It was replaced by efforts from the likes of Slap Magazine (which, quite frankly, created skateboarding’s most notorious forum), and, in my own personal case, Sidewalk (aka Network 26). The Sidewalk forum was a huge online community which basically acted as a who’s who of British Skateboarding. Everyone was on here, legendary UK pros, shop owners, board company team managers, and Sidewalk’s very own staff writers and photographers. For anyone craving interaction with the wider UK scene, it was a lifeline.

Compared to the Enjoi forum, which was a community of maybe 10 or so people (who didn’t really give a shit if you embarrassed yourself), the Sidewalk forum was a huge network of British skateboarding’s most well known names, and as such the community came with a somewhat heavy amount of pressure. I was lucky to know other users on the forum in real life already (a few Cov heads happened to be frequent posters on there), and soon I made friends with a small group of other skaters around the same age as myself. 

Daryl Nobbs (Circa 2007) / BS Ollie / Photo by Alex Burrell

Even still, one thing that was present back then which is still an issue now is online communities insisting on never forgetting even the smallest transgression. Nicknames are born from small, one off, embarrassing incidents in skateboarding. Daryl Nobbs got the nickname Cov Sid because he wore leather jackets for a short stint in the 2000’s. Jim The Skin’s nickname stuck after an offhand joke comment when a magazine wanted to know his name. Skateboarders, for some reason, don’t forget this silly stuff, and it’s worse on the internet.

As was the case with MySpace, Facebook and even now on Instagram, TikTok and Twitter: social interaction on the internet is a tricky beast. My time on the Enjoi forum had prepared me for forum members with prickly personalities, those with an argumentative nature, and those who were literally just there to troll and cause trouble. The internet was, and still is, prime for misunderstandings causing long term negative effects on people. I would navigate all of this as I engaged in conversations with other skateboarders about videos I’d seen, parks I’d visited, and plans for parks yet to be built.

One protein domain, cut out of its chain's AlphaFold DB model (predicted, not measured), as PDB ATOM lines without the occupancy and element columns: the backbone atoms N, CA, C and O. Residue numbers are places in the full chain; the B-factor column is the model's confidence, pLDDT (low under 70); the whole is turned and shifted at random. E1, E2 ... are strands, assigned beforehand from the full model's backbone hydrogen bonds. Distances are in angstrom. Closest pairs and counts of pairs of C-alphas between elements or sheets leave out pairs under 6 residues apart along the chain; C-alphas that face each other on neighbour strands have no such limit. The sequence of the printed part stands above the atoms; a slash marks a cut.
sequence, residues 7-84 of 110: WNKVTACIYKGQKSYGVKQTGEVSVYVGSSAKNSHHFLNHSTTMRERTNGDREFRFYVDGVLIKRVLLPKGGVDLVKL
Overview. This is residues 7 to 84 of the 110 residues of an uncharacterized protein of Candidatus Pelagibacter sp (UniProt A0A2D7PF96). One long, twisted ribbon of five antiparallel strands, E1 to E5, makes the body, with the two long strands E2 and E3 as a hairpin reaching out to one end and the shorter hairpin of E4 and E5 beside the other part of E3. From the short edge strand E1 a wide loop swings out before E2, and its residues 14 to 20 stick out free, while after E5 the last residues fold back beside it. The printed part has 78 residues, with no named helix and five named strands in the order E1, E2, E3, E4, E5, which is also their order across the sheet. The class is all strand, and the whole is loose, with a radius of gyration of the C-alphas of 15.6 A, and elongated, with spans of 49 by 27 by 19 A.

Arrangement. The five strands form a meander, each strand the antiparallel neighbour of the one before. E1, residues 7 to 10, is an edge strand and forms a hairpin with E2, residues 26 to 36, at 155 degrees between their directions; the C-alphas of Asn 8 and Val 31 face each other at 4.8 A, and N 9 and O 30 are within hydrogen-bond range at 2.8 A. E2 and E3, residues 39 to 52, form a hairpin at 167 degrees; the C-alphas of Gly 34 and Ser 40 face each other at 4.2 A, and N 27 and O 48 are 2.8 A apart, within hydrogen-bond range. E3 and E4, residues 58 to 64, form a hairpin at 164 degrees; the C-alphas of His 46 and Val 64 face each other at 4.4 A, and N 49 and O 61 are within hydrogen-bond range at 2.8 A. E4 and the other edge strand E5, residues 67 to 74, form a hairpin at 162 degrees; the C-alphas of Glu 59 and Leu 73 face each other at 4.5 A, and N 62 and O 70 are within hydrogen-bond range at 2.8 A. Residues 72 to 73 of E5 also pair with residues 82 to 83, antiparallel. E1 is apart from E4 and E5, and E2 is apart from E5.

When I had something to share from my local scene, I’d post videos or details for competitions I was running. The idea of Terribleco being a Coventry scene blog/site only took off once I started to share my videos and ideas on the Sidewalk forum. I started to become “Ade The Terrible from Coventry”, who posted all of the “Coventry scene stuff”. It’s how I became friends with many skaters who would, in later years, call Coventry their home (e.g. Joxa and Matt Burrows, to name a couple). 

Me (circa 2008) / FS Ollie / Photo by Alex Burrell

Navigating the Sidewalk forum was like a self-contained, skateboarder only version of what we know social media as now. All of the same traps, tricks and communication tools we use on Instagram now echo the exact landscape of those mid-2000’s forums, albeit with more pretty pictures and clips that play automatically.

With the explosion of social media apps that run on a supercomputer that fits in your pocket, the mid-2000’s equivalent of me is multiplied tenfold in modern times – every city has 6 or 7 accounts designed to share up content from their local scene. All social media did was make the communication from the forum days more accessible, in the same ways forums made pro skaters more accessible.

Skateboarding forums are very much still a thing, though. The Sidewalk forum was resurrected as the UK Skate Forum in 2020.


As the internet became more prominent in skateboarding, the industry around it had to adjust. Up until the mid-2000’s, skate companies had a pretty sweet gig going on around skate videos – they would make a 40 minute video of their riders, designed to advertise how awesome their boards were, and then sell this video for a tenner to eager kids wanting to see the latest amazing tricks. The kids would then understandably be so stoked that they would go back to their local skateshop and ask for a board from the company whose video they just watched. I can think of no other industry outside of Extreme Sports that packages up a 40 minute advert and sells it on VHS tapes and DVDs for a tenner.

Whilst Girl were releasing epic videos directed by Spike Jonze that went on for over an hour, the internet was cooking up something that screwed this whole little enterprise over. Limewire, Kazaa, and any other pirate software you could think of was littered with DVD rips of the latest big video. OK, sometimes you would accidentally download porn, but more often than not you could watch the latest big video for free, with the only price being a 8 hour download time.